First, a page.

A Capability Maturity Model for Research Data Management

2.1 Commitment to Perform

Last modified by Arden Kirkland on 2014/06/06 12:53

2.1 Commitment to Perform

Commitment to Perform describes the actions the organization must take to ensure that the process is established and will endure. Commitment to Perform typically involves establishing organizational policies and senior management sponsorship.

2.1.1 Develop data quality control policies

The goal of developing data quality control policies is to establish a shared understanding of the goals, rules and responsibilities for data quality assurance (Hook et al., 2010). The policies should provide a clear definition of what quality data means in the context of the research given the data to be collected. 

Developing data quality policies is important to ensure that different actors in the data collection process have common understandings of the goals and rules for ensuring data quality and that there are clear responsibilities for these actions. 

Quality might refer to the level or nature of error in the measurements, e.g., whether the error is randomly distributed (noise) or systematic (bias) and the expected magnitudes of the error. Data quality policies should also address the coverage of the data, e.g., how wide a geographic, temporal or conceptual range is covered, how fine the geographic or temporal sampling and how representative the sample. Policies should reflect the desired tradeoffs between these characteristics. For example, it may be that one project determines that it is more valuable to have a broader geographic scope of data collection, trading off the need to sample within that region, while another elects to emphasize repeated measurement at regular time intervals, trading off geographic scope, while a third emphasizes the precision and accuracy of measurements, trading off the volume of data collected. 

2.1.2 Develop data documentation policies

The goal of developing data documentation policies is to establish a shared understanding of the goals, rules and responsibilities for creating data documentation. The policies should provide a clear definition of what data documentation needs to be collected along with the data, what that documentation should include, and who is responsible for collecting the documentation (DataONE, 2011).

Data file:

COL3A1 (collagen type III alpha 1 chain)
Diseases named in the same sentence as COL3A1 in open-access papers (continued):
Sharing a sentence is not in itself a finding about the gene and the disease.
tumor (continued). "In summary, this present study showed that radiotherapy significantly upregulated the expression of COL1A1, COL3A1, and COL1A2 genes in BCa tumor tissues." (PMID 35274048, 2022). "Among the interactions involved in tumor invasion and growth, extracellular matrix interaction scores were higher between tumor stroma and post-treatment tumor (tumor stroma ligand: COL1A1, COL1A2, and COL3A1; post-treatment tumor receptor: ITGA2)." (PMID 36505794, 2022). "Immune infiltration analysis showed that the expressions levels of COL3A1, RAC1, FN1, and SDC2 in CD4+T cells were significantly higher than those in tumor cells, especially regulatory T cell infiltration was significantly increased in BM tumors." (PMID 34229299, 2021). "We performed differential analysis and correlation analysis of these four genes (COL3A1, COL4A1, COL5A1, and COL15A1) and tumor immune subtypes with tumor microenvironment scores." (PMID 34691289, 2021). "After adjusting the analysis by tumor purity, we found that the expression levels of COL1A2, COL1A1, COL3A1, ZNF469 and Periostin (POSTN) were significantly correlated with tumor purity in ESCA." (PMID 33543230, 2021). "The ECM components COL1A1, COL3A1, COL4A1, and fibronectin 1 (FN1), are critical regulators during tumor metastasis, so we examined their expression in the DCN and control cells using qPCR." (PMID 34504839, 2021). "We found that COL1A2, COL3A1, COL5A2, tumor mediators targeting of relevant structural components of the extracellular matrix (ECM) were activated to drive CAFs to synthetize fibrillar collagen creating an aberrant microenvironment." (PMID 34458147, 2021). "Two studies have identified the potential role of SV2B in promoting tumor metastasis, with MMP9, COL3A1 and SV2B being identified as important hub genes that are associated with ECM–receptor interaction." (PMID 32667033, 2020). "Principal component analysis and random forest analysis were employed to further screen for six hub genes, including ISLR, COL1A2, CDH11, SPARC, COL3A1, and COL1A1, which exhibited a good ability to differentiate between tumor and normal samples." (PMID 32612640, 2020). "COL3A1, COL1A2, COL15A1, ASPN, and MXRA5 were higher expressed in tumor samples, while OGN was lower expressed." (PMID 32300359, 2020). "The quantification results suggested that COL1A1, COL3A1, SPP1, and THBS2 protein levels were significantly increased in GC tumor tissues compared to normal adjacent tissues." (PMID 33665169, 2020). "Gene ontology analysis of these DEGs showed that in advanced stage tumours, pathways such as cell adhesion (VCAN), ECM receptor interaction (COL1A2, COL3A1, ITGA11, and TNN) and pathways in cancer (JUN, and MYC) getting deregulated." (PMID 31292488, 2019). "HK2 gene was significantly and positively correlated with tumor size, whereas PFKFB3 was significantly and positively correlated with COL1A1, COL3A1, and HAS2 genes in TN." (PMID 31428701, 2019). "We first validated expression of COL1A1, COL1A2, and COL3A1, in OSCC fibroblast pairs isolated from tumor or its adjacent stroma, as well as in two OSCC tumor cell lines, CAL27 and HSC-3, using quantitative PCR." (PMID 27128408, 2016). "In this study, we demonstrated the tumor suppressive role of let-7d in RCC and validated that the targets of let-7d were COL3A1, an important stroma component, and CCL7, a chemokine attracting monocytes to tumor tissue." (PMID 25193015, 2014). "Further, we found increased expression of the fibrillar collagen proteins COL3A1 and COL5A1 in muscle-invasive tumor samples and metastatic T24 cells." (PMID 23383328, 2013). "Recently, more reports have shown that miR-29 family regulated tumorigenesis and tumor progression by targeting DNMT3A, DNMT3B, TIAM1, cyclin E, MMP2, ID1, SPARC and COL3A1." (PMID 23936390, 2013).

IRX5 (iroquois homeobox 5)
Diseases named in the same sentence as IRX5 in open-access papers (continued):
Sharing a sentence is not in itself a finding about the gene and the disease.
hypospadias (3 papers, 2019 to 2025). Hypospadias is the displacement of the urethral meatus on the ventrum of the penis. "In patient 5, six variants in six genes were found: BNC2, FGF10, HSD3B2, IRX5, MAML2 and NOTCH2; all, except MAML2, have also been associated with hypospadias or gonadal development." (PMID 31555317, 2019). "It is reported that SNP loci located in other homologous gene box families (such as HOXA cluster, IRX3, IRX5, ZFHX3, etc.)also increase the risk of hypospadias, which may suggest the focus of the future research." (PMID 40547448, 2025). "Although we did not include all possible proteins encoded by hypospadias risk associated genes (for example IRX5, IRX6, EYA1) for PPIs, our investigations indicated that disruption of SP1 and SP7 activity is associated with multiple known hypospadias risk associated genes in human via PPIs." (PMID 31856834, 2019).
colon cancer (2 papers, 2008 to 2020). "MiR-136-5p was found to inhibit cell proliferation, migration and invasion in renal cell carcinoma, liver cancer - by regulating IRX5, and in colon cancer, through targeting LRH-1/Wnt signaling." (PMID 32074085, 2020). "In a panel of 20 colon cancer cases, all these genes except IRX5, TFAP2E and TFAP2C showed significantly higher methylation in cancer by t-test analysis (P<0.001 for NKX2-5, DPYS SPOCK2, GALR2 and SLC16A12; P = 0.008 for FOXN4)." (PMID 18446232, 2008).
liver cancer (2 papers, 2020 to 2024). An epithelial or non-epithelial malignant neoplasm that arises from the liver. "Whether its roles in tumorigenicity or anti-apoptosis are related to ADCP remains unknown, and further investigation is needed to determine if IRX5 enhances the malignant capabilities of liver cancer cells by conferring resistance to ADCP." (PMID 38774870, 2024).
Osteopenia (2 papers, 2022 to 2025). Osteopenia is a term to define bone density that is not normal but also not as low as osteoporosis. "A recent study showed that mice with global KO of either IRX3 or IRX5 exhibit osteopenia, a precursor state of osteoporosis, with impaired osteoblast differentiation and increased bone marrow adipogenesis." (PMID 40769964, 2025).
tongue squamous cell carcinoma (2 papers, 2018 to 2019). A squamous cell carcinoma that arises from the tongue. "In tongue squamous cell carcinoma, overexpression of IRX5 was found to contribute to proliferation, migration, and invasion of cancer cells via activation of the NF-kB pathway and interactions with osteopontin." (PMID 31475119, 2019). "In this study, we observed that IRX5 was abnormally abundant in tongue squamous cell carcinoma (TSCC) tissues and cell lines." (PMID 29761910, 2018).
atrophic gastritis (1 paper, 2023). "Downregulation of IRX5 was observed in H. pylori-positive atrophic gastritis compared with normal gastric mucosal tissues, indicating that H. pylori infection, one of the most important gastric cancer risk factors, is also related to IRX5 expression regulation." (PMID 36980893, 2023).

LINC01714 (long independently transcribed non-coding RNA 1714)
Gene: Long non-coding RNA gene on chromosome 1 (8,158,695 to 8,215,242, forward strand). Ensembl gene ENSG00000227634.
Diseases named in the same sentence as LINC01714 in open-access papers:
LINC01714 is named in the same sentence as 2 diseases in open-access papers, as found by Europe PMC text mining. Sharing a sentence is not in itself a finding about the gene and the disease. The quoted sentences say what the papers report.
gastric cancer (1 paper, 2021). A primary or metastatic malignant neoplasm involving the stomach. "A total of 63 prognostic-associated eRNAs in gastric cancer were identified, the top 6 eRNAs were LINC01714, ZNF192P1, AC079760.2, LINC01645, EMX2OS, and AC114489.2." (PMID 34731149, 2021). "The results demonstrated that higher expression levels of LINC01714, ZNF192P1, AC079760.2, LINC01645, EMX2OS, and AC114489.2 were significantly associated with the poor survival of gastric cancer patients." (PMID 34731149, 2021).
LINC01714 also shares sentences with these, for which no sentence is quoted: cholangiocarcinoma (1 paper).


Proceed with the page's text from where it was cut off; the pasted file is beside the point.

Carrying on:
Developing data documentation policies is important to ensure that different actors in the data collection process have common understandings of the goals and rules for collecting data documentation and that there are clear responsibilities for these actions.

For example, when collecting field observations, data documentation might include such details as the observation protocol followed. Lab data documentation might similarly describe the equipment used as well as the protocols followed. Human subjects data documentation should include details about required institutional review board protections, such as informed consent requirements.  

For more discussion about data documentation, please see 3.1.1 Develop metadata policies.

Rubric

 Rubric for  2.1 - Commitment to Perform
Level 0
This process or practice is not being observed 
No steps have been taken to establish organizational policies or senior management sponsorship for data quality or documentation
Level 1: Initial
Data are managed intuitively at project level without clear goals and practices 
Data quality and documentation have been considered minimally by individual team members, but nothing has been codified or included in organizational policies or senior management sponsorship
Level 2: Managed
DM process is characterized for projects and often reactive 
Data quality and documentation have been addressed for this project, but have not taken wider community needs or standards into account and have not resulted in organizational policies or senior management sponsorship
Level 3: Defined
DM is characterized for the organization/community and proactive 
The project follows approaches to data quality and documentation that have been defined for the entire community or institution, as codified in organizational policies with senior management sponsorship
Level 4: Quantitatively Managed
DM is measured and controlled  
Quantitative quality goals have been established regarding data quality and documentation, and are codified in organizational policies with senior management sponsorship; both data and practices are systematically measured for quality
Level 5: Optimizing
Focus on process improvement  
Processes regarding data quality and documentation are evaluated on a regular basis, as codified in organizational policies with senior management sponsorship, and necessary improvements are implemented

References


DataONE. (2011). Develop a quality assurance and quality control plan. Retrieved from https://www.dataone.org/best-practices/develop-quality-assurance-and-quality-control-plan


Hook, L. A., Vannan, S. K. S., Beaty, T. W., Cook, R. B., & Wilson, B. E. (2010). Best Practices for Preparing Environmental Data Sets to Share and Archive. Oak Ridge National Laboratory Distributed Active  Archive Center. Retrieved from http://daac.ornl.gov/PI/BestPractices-2010.pdf

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